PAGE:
So how does fasting fit into this story? Fasting has been touted for many benefits such as increased immune function, increased mental clarity, improved digestion and enhanced healing. This is because, when we fast, it’s similar to hitting a reset button on our inner ecosystem. The opportunistic micro-villains that are dependent on high-carb diets of processed fast-foods, start to die-off. And with them and their pollutants/toxins finally under control, we can actually hear the subtle voice of our ancestors once again. The “wise ones”, the symbionts that are resourceful, can adapt to the lack of “fast-food”, by “living off the land” so to speak. They can live through starvation because they’ve been there before, in previous life-times. In fact they are the common thread between human life-times. If you take one bacteria that exists in your gut right now, you could probably link it to your mother, and her mother, and her mother, and so on and so forth. That one bacteria has passed on her soul, her DNA and “wisdom” for millions of years. Through many periods of fasting, when food was scarce. She KNOWS how to surthrive and she carries with her, the wisdom of HOW to surthrive.

This “theory” is very supportive of how I actually FEEL when I fast. I have never felt SO connected to Spirit as I do when I fast, except for maybe when I was a little girl. Before my body was over-run by candida and parasites and before my gut was sterilized by anti-life pills (anti-biotics). I see now, why all the major religious sects practiced fasting as a way to connect to the Higher Power. And speaking of spiritual beliefs…many cultures still believe that ancestral spirits cause disease, how interesting is it that we have also come to the conclusion in our Western society that bacteria cause disease. Do you see the link? Bacteria ARE ancestral spirits!!! The soil IS…our Soul!

In order for us to maximize our potential, as individual spiritual beings and as a collective evolving consciousness, we need to think in terms of how we can shift our inner AND outer eco-systems, from competitive battle-zones to harmonious, self-regulating entities. Let’s start with the “inner” ecosystem, specifically the gut, which is where most of our bacteria reside. If you read the Wikipedia article on gut bacteria this is what you’ll find…”The human body, consisting of about 10 trillion cells, carries about ten times as many microorganisms in the human gut. It is estimated that these gut flora have around 100 times as many genes in aggregate as there are in the human genome.”
That’s a massive amount of genes controlling more than we can ever imagine. So, when our inner ecosystems are over-run by opportunistic micro-dudes, we OURSELVES take on an opportunistic way of being and living. We ALSO become reckless and overly concerned with mating and spreading our DNA regardless of the damage we are inflicting on the greater whole. We BECOME the parasites and the out-of-control candida.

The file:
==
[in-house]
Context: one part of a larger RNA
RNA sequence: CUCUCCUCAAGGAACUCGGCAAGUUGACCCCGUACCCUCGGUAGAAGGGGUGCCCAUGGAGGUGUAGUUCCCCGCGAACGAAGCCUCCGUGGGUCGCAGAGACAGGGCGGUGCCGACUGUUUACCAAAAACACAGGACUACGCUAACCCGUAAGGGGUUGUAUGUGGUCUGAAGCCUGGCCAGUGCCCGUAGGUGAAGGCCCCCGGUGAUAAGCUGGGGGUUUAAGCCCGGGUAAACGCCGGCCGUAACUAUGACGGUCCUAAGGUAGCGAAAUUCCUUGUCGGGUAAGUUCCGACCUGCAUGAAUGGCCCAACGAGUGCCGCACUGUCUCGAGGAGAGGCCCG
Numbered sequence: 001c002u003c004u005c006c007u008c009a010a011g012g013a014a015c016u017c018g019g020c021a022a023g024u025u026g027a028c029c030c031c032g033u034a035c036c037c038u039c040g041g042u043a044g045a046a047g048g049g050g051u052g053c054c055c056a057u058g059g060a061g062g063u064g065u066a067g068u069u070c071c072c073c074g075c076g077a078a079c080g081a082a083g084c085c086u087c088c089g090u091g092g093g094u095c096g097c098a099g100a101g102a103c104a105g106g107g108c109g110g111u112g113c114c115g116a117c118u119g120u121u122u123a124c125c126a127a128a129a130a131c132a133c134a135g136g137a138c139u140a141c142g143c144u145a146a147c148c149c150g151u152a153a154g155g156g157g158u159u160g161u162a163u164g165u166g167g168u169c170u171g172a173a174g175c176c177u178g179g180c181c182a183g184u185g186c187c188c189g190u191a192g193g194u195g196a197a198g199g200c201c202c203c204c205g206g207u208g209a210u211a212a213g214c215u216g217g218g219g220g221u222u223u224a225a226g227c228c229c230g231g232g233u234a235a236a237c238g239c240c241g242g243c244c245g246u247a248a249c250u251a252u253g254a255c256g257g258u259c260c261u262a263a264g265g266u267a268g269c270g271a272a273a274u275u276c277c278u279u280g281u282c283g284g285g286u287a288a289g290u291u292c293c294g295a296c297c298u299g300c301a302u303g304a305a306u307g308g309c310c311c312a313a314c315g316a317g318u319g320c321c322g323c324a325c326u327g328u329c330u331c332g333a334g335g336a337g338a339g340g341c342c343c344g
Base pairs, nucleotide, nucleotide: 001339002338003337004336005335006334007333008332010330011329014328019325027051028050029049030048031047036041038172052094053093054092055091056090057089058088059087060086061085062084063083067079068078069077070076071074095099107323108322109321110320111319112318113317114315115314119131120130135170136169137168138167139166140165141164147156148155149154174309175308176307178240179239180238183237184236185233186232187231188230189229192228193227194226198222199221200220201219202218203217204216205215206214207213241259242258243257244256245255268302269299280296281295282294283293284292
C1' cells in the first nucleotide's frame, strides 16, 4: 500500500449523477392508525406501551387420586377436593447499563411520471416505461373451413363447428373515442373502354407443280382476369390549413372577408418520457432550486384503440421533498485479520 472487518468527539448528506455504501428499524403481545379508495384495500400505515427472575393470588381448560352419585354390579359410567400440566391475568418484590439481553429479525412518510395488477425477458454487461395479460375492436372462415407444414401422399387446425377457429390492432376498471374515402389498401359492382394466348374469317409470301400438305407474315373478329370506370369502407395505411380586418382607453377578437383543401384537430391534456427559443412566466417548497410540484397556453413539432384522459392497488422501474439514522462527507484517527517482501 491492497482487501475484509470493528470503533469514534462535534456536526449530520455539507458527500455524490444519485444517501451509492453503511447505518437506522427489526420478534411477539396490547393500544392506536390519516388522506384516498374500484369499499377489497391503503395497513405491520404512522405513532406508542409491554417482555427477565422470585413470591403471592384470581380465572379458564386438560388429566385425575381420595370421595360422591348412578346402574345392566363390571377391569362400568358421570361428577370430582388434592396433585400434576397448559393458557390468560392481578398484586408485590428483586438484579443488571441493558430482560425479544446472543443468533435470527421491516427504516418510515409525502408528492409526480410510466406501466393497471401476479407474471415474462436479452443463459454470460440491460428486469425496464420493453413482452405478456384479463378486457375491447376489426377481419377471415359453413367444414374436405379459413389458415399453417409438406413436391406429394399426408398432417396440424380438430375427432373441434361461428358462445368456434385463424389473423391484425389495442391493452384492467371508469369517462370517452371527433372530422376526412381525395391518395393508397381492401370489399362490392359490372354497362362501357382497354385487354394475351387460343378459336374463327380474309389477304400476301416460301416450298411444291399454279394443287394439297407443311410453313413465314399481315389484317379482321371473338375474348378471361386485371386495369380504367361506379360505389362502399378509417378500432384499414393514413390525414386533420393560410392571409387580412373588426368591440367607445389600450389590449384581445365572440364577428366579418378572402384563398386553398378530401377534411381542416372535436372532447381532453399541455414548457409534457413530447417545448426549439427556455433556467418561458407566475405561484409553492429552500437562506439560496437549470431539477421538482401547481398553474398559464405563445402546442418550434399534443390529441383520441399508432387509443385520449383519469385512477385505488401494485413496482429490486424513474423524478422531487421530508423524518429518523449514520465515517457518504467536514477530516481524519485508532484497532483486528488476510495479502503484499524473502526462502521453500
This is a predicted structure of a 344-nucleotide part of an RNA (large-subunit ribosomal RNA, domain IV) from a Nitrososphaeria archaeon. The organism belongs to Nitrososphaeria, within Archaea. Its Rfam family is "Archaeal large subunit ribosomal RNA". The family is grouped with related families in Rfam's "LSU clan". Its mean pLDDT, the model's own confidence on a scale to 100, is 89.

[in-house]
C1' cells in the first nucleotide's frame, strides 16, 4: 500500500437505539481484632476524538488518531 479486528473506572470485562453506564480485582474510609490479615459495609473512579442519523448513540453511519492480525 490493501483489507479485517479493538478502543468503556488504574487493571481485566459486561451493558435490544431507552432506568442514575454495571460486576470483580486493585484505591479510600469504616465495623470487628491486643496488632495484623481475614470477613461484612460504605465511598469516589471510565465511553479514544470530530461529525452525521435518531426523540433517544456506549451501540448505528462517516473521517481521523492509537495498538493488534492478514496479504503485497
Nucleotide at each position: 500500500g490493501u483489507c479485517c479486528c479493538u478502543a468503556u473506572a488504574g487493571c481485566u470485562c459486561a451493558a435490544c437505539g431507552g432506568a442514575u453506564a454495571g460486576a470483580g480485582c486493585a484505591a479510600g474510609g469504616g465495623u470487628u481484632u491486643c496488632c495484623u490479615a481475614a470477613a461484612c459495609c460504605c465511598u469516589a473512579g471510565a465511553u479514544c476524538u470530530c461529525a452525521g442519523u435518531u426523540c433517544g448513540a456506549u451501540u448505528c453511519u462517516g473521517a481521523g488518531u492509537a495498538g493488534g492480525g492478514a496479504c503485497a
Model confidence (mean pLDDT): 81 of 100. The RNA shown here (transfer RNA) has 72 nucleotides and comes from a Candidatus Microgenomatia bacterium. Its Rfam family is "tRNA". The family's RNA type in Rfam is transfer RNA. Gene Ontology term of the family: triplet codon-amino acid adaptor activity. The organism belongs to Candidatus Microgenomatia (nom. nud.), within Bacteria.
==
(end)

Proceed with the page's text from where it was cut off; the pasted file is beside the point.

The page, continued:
This is why I strongly encourage intermittent fasting, for optimal spiritual and physical health. For the sake of the native micro-cultures, we MUST keep those rampaging, wasteful dominators in check! By cutting off their food source for just ONE day a week, you can start to recolonize your inner ecosystem with little indigenous beings. Ones that don’t just seek to PRO-CREATE, but also seek to CO-CREATE and co-evolve with you, symbiotically. By doing this regularly you will start to develop an inner collective wisdom, that will teach you how to thrive within your environment by downloading intelligence from the field that connects the past, present, and future generations. Think of fasting and eating live, bacteria covered foods as making an investment into our inner culture AND outer culture. AND by exploring these inner terrain modification techniques we are also learning to modify our outer terrains through practices like permaculture, where the primary focus is also on the microbial matter in the soil. We, ourselves, begin to SHIFT from opportunistic parasites to collaborative symbionts. We can stop supporting practices that “till and kill the soil/soul” and start building and giving back to it instead.

I believe the quickest way to “normalize” our inner ecosystem is through intermittent fasting, whether on liquid foods (like broths, fresh juices, herbal teas, fermented drinks, or spring water) or ideally through dry fasting. For some highly acidic individuals, initially re-inoculating with ancient bacteria through ingesting fermented foods can hasten the process of overthrowing the “inner dictators” and supporting the indigenous bacteria. Try it, and you’ll soon find that these “wise ones” seem to carry with them a memory for the feeling of “home.” By increasing serotonin and other feel-good bacteria production in the gut, we can enhance our mood and cognitive function to be more joyful and more conscious stewards of the land. And just as we want to create bio-diversity in our outer ecosystem, we also want to increase diversity in our inner ecosystem to ensure resiliency of the whole…and we can do this by ingesting bacteria on a variety of wild herbs, in-season fruits and veggies grown in your own food forest or by friends, and by breathing in healthy soil bacteria (like M. vaccae) throughout the day by working the soil or hiking in Nature.

So with all that being said…I no challenge you to join me, by doing what I call “flinging poop” (the beneficial microbes) far and wide, inside and outside to connect to the ancient wisdom of our ancestors, which is transmitted through us more easily when we engage in regular fasting…or by just cleaning up our diets. Let’s all guide each other to the source, to the soil, where life began as microscopic entities. A feeling and a place that we call “HOME”…where it all started.

Alohaaaaaahaaaahaaaa!
Pachee

written by TheGiftofSelf